The number wheel was one of their favorites, which left me wishing I had put it out the first week of February instead of the second! It is fairly self-explanatory - each space had a specific amount of Valentine's Day stickers, and the heart-shaped, glass bowl (it was a wedding present 10+ years ago, so I have no idea where it was found, but the Dollar Tree has similar ones around Valentine's Day) held clothespins with the numbers 1-10 on them. Fine motor skills work for this was the action of using the clothespins and working the grasp needed for good pencil control. There was also a counting concept for Math skills that made this both fun and educational at the same time! I would have to say this is definitely one that would need to be repeated again, with a different theme for the stickers.
This is what it looked like on the shelf
Hoss even tried this one out a couple of times, although it is well below his skill level in all areas (there is not a NEED for an older child to do a work on a younger child's skill level, but by allowing the opportunity, it very often is a temporary desire, as they are not really challenged enough to feel compelled to come back to the work a great deal. However, I imagine sometimes it's nice to do something that doesn't task the brain as much, and gives them a mental break - and when it's new to the shelves, how tempting can it get??? ). After completing it, he held it up for me to see that, "It looks like the sun!"
This is one that I enjoyed having out for them, and did get some use, especially from Bug. It probably would have been used more if I had it a little easier to reach - I kept it up on a higher shelf where the children that couldn't reach had to either ask for it or stand on a chair. I know that is not at all what a Montessori teacher or instructor would tell me to do, but the desire to not have to sweep up beads, or pull them out of Buddy Boy's nose, or anything else you can imagine, just won over on this one. And while I had hoped to see some great pattern work erupt, and it didn't, some great motor skill work was done and I was still impressed by how many beads could actually fit on one of those sections of pipe cleaner. I got the pipe cleaners at Walmart, along with the purple and pink beads, which came in a multi-pack. The wooden tray came from a lacing pictures set that I bought at Target.This next one was also a bit last minute. One day I noticed Bug wanting to clip some clothespins from another work on our shelves to the edge of the tray. I thought she might enjoy something like this, and I was right! She visited this little work several times in the week that it was on our shelves. So simple to make, I used the left over foam from my near failure to cut out ten small hearts (I ended up only using 8 - note to self: get a bigger jar next time!). Then pulled out my handy dandy hot glue gun and went to town. I will note here that the clothespins for this one were from the Dollar Tree instead of Walmart. And from this I learned that I would rather spend an extra dollar and get clothespins in Walmart's craft aisle next time! They work fine, but the quality of them is not so great, and they are a little easier to slip apart while trying to take them back off the jar.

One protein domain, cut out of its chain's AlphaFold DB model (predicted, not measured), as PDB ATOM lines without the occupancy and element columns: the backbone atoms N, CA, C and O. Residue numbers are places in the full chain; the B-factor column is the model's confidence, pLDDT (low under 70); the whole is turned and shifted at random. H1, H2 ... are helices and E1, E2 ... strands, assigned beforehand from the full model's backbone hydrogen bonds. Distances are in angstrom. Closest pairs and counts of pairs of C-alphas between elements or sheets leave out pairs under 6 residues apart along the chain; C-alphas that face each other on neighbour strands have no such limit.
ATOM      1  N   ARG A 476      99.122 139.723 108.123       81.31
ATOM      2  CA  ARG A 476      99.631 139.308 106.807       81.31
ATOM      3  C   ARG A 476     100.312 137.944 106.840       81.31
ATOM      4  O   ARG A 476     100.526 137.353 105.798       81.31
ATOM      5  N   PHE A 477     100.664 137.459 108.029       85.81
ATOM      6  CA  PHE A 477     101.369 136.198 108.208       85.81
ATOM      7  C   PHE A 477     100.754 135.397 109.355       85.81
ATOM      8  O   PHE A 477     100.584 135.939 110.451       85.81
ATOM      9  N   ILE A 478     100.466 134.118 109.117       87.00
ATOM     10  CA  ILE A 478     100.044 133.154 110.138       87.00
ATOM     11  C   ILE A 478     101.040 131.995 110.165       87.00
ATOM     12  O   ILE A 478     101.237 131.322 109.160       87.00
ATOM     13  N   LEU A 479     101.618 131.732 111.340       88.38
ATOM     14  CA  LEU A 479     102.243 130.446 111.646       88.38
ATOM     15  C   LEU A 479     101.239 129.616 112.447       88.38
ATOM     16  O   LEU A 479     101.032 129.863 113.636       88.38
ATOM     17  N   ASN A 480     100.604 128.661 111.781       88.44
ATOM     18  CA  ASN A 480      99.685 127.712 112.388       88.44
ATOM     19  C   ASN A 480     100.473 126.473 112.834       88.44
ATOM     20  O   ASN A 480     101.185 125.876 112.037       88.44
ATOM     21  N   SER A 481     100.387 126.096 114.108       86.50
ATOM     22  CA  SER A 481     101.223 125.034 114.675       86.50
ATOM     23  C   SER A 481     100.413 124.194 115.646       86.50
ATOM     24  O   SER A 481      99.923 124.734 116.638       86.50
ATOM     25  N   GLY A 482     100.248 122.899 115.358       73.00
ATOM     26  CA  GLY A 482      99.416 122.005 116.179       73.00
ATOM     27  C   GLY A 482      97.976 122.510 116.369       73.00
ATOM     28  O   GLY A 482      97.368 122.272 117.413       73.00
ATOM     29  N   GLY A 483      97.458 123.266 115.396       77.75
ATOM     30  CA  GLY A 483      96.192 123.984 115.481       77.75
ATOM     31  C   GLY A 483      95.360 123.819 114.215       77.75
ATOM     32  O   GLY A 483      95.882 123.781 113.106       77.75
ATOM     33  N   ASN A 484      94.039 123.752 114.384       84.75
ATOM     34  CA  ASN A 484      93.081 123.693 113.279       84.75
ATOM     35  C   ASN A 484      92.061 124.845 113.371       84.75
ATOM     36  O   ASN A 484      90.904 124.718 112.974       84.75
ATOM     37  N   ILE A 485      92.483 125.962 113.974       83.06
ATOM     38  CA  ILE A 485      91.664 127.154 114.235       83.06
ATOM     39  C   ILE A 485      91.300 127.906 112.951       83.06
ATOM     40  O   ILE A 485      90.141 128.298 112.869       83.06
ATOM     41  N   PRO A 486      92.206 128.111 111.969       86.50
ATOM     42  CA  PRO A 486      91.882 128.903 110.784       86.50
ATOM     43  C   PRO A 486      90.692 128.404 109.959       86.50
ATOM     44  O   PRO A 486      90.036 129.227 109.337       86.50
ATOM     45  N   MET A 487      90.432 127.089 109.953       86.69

When they finished, the work stored itself in the same jar, with the lid screwed on. Extra bonus: practice in twisting a lid off and on :) .
This one surprised me just a bit. I made our Valentine's button snake based on this one from My Boys Teacher at What Did We Do All Day. I had made a button snake previous to this one, but it didn't go over as well, and I realized it was because I didn't make it the exact same way (I used all felt the first time, instead of ribbon for the snake body like I should have) so when I did this one, I made a few changes. What resulted was a hit - and here is the surprise - the one who enjoyed it the most was 2 year old Buddy Boy!
I would never have imagined that he would be able to do any of this. However, after about 10 minutes of intense concentration, I looked over to see him sliding the pieces on, one by one. When he realized I was watching him, he held it up excitedly for me to see what he was doing. After that, he came back quite often to do 'his work', as he called it.
This is one that probably took the most time in making, but afterwards made sure to laminate *in THICK sheets* so I never have to do it again!
Using Wilton cookie cutters (I couldn't find the exact set that I have, but this one is pretty similar), I traced several different designs on to plain white copy paper, and then laminated each one for durability. Then I showed them to lay out the card they wanted and use the cookie cutter(s), which were placed in the tray pictured below, to match the card. The card provided a template, but also a control of error, as well as color coding what I drew with the color of the cookie cutters (another simple control of error). This was something simple enough that Buddy Boy probably could have done the easier ones, such as the size differentiation templates, if he had chosen to (which he did NOT). The younger girls did enjoy it, but it wasn't used as much as I had hoped for the time spent on it, which means either my expectations were a little high, or there could have been a better way to present it, with maybe a different tray? Not sure - but it's worth repeating and setting it out differently next time to see if it catches their eye a bit more.
Anyway, that's what I prepared for this years' V-Day works. That is not everything we did all week, of course - there is still a great deal of work that is done in more of a traditional style school method, but that's another post for another time, trying to explain that one....
Hope you enjoyed it and if you have any ideas on how I could improve the ones that weren't touched as much, or anything that you did that your children seemed to enjoy, please DO leave a comment!